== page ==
She says, “Facilities were not brought to schools and the objective of making pupils self-reliant failed eventually. I fear that the same fate would befall the new trade subjects as many schools, if not all, cannot teach effectively due to non-availability of facilities.”
Another educationist, Mr. Adebiyi Benjamin, laments that the new subjects will make the senior secondary school curriculum more clumsy.
He notes, “The senior secondary education is not compulsory in the new nine-year basic education programme. Therefore, it should not be structured in a way that would make it look cumbersome.”
But beyond the problems identified by Onwere and Benjamin, the acting head, Test Development Division, WAEC, Mrs. Olayinka Ajibade, in her paper entitled, The New Senior Secondary Education Curriculum in Nigeria: Implications for Assessment, says the dearth of qualified teachers pose a major challenge to the teaching of the Trades subjects.
According to her, the non-provision of training and low motivation of teachers could make it difficult for them to teach the subjects effectively.
Making clarification on the council’s new subjects, Ajibade says the teaching of the subjects is not exclusively for a conventional school environment. She adds that entrepreneurship centres and vocational institutions are to be part of the teaching and learning process.
She notes, “The intention behind the trade/ entrepreneurial subjects is for schools to strike partnership with artisans and stakeholders in your respective communities. You should take advantage of existing structures in your community to teach pupils these trades.”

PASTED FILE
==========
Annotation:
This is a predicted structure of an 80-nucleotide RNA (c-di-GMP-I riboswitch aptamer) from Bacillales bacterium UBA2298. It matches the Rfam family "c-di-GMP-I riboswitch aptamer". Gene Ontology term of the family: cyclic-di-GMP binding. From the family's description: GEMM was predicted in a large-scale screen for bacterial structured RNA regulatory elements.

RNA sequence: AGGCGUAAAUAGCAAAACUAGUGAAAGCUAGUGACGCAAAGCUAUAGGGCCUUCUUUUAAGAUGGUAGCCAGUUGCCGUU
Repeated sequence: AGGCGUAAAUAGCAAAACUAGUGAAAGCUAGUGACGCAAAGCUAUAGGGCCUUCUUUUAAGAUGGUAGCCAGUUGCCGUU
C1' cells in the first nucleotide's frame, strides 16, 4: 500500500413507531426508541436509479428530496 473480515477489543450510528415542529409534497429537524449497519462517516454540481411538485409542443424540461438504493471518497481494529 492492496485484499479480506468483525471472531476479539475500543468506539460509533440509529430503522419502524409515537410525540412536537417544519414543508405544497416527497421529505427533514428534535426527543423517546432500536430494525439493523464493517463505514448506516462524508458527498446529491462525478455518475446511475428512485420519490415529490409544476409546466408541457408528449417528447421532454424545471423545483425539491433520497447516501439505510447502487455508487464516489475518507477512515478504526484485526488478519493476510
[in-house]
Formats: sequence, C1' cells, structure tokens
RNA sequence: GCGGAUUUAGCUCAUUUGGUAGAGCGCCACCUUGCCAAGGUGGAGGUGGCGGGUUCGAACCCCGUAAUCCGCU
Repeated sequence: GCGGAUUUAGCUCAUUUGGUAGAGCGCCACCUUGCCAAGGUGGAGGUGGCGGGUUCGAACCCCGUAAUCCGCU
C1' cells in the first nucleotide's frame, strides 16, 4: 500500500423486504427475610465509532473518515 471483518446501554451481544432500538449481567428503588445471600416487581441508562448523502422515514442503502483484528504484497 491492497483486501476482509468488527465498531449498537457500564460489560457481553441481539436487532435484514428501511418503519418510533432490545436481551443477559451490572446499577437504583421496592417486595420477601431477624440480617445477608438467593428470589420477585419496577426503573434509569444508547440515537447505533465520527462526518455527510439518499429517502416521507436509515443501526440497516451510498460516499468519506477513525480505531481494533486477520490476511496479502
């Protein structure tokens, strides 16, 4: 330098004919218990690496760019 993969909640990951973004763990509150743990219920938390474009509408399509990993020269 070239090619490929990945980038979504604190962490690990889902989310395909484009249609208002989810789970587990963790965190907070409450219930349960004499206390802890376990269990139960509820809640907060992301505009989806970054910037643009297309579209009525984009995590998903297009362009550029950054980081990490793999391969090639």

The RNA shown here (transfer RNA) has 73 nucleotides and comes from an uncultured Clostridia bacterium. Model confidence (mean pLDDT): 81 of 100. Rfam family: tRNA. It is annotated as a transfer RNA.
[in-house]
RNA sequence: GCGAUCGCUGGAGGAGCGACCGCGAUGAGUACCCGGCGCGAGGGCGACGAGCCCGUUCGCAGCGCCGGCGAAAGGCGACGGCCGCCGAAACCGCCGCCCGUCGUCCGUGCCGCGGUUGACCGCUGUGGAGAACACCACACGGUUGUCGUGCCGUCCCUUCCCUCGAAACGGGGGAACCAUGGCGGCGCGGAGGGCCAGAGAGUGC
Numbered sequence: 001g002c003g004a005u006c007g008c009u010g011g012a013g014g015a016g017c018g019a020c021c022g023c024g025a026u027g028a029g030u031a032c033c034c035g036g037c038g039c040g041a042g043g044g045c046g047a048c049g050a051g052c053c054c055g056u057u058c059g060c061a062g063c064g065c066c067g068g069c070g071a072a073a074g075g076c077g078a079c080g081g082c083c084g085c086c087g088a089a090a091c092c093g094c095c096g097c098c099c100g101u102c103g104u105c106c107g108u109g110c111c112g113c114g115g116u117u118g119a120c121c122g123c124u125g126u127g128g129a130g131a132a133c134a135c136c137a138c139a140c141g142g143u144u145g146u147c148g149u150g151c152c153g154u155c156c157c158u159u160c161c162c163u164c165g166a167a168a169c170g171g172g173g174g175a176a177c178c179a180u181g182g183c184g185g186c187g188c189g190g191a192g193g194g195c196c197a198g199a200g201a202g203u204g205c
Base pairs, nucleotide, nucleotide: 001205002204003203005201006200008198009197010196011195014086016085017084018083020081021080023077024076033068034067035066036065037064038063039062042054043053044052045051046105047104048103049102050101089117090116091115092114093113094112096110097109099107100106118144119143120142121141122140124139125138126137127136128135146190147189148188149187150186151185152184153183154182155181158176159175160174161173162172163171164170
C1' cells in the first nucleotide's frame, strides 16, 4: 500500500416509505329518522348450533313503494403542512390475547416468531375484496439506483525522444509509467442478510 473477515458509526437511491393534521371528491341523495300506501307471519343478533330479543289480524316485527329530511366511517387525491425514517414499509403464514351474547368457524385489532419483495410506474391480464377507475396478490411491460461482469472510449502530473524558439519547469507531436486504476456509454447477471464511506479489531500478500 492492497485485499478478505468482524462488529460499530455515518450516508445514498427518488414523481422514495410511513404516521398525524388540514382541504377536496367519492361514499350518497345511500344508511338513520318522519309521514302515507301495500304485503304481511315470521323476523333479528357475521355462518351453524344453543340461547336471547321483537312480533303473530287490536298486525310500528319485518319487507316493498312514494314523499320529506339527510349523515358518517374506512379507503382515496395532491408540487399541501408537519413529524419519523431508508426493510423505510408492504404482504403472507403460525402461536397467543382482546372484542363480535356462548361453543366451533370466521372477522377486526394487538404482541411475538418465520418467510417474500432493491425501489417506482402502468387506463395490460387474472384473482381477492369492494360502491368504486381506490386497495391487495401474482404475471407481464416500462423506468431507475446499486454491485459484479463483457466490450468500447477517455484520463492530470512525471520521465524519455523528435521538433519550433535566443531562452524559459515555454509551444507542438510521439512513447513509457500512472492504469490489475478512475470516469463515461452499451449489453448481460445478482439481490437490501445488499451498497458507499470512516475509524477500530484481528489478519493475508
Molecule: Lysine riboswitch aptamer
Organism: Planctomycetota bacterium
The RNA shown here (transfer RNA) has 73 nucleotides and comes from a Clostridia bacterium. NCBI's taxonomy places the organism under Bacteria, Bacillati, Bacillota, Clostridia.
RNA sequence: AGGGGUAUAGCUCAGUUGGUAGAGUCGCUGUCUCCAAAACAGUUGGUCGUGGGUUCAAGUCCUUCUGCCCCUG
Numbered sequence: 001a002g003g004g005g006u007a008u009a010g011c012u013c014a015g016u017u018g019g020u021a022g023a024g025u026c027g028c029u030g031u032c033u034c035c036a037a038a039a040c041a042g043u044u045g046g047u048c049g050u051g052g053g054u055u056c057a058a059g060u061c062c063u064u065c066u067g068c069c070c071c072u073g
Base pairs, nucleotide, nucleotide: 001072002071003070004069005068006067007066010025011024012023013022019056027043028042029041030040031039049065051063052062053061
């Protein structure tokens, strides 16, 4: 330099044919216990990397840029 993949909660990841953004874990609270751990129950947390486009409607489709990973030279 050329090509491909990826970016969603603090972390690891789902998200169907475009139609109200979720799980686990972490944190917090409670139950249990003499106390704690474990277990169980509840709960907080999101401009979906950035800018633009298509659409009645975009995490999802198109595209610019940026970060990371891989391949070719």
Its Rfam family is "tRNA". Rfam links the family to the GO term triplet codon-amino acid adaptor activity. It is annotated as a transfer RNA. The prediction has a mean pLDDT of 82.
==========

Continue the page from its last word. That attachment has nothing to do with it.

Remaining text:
Also appraising the arrangement, the Lagos State Commissioner for Education, Mrs. OIayinka Oladunjoye, says the state has mandated its public schools to adjust to the new plan.
She, however, notes that the state recommended only 10 of the 34 Trade subjects to the schools.
She adds, “What we decided to do is to choose 10 out of the subjects because we know we cannot possibly teach all of that because of the constraint of facilities.”
Canvassing support for the fresh initiative, an Associate Professor of Education at the University of Lagos, Dr. Ayodele Ogunleye, says the idea is relevant for national development.
He declares, “I agree we do not have infrastructure and adequate personnel, but we cannot also overestimate the importance of these subjects to national development. In 2013, the Federal Government, despite the underfunding of its existing universities, still went ahead to create six new universities.
“Some people criticised the idea but we all know those institutions are now finding their feet by the day and contributing to educational development.”
For the proprietress of the Rose International Schools, Akute, Ogun State, Mrs. Bamidele Okelola, the intention of the new scheme is noble. She, nonetheless, notes that the FG erred by putting the cart before the horse.
According to her, provisions were not made for the necessary facilities before the WAEC went public about the initiative.
She says, “What most private schools do is to select two to three of the trade subjects for which we have the human resources and facilities. For instance, we do Marketing, Painting and Decorating, Book Keeping, and Animal Husbandry in my school.”